"How easily" is a pretty subjective term - and it would inherently depend on battling conditions.

    I also see a potential flaw to this definition - if a Pokemon X was so powerful that it sweeps through teams easily, then eventually teams will adapt to X and find ways to "deal with it". Of course, this likely makes other Pokemon Y and Z easier to sweep.

    Define "sweeping" - I mean, Lucario isn't sweeping in common battle conditions even with a Sword Dance if Gliscor or Gyarados or Bulky Mence etc are still around. It is of course the goal of Pokemon to make this condition come true - then how will you measure the effect of ONE individual Pokemon if Pokemon is indeed a team game?

    Think of it this way - Garchomp would be a lot less devastating to the metagame if we had less physical attackers. Many people say "Okay you left two counters with < 50% health so you can take down Garchomp" (but then fail to complete the argument which goes) and thus it leaves you more vulnerable to other physical threats.

    Maybe - but you mentioned a few of the flaws within this system. How much power is setting up support (SR, TWave, Toxic Spikes) to set up a team? How about "walls" who just recover off damage and bring the so called pokemon with high power to a screeching halt?

    The problem with all of these definitions is that "it depends" on the environment of play. It almost feels as if everyone assumes that Pokemon is a game of 6 1 vs 1 critters when making up these defintiions. Of course we do have a good idea of what kind of environment we play in currently but for the sake of...

    If we are deciding on a characteristic of "uber" Pokemon then it should be something that can be applied anywhere.

    Of course, in order to do this we must have the purpose behind "uber". Uber is simply something that is not wanted in the standard metagame for whatever reason - although the biggest reason would be that it is "game breaking". This leads to a rather nice discourse on what "power" is but a power of a pokemon depends on the entire team and assuming that every "uber" will be an one man army capable of entire sweeps by themselves is a ridiculous assumption.

    I still believe that the only working measure of what "power" is can only be decided by usage. Of course, the fact that there are many subpar and not very competitive players playing (aka, refusing to use certain Pokemon just so they can be "unique") ruins the idea behind this, but the fact that if one is assumed to be competitive, then one will use the "best" pokemon - which gives you an indirect measure of what power is.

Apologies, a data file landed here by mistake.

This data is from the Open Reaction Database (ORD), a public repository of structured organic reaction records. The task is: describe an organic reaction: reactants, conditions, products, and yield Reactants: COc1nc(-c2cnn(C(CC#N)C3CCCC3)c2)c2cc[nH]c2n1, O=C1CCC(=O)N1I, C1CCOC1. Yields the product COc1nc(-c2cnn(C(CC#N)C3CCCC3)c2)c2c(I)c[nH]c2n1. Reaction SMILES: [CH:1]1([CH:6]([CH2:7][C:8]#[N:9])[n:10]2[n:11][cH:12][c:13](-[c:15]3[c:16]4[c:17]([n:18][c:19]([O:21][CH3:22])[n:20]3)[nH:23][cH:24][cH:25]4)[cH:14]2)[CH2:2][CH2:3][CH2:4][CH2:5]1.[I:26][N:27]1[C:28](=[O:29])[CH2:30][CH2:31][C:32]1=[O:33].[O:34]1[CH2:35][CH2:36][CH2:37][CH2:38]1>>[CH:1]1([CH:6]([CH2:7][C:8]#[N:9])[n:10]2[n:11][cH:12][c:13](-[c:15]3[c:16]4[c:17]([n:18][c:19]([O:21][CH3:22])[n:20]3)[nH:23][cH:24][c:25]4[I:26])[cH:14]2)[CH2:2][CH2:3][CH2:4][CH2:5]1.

I still stand by my conceptual definition I gave in the "definition of ubers thread" which I will paraphrase as

    "A Pokemon is Uber if its usage significantly rises X consecutive months" (You can run like a 5% significance test or something to see if it rose by sheer chance or because it really did rise or something)

    Again, in order to properly understand this concept, one must know that

    1) Usage indirectly measures power (the paragraph above)
    2) That if something is a threat then people will go out of their way to deal with a threat - since they want to maximize their chances of winning.(Don't even mention wobbuffet considering "no one can prepare for Wobbuffet")

    Point two can be measured of course by the usage stats each month - we can observe and analyze the Pokemon chosen and the most common movesets and analyzed

    Then the definition implies that if a Pokemon's usage rises significantly for X consecutive months, we see that this Pokemon is still very, very, good even though people are going out of their ways to deal with it. Hence, "too powerful".

    Of coruse usages come and go. I believe the healthy metagame would be one where the usages come and go depending on of course the Pokemon choice in the metagame. If one Pokemon, from month to month, continually dominates the charts then it probably tells us a bit too much about that specific Pokemon.
  19. Hipmonlee

    Hipmonlee Have a rice day
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    One thing about your method is that useage of pretty much everything is increasing. And I am worried about other anomalies, like, say Gyarados is the only Garchomp counter, and Gyarados becomes popular because of the threat of Garchomp, so Gyarados useage increases, and ends up increasing more than Garchomp, because it is useful also for stopping Infernape. Then Gyarados gets banned when its overuse was entirely down to the strength of Garchomp, and if Garchomp was banned, useage of Gyarados would level off.

    Also even top level players dont adapt immediately to metagame shifts. I'm still using my december team, basically out of sheer laziness.

    Have a nice day.
  20. Tangerine

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    Not in terms of %s

    Also, yes, "lazy players" hurt this conceptual definition.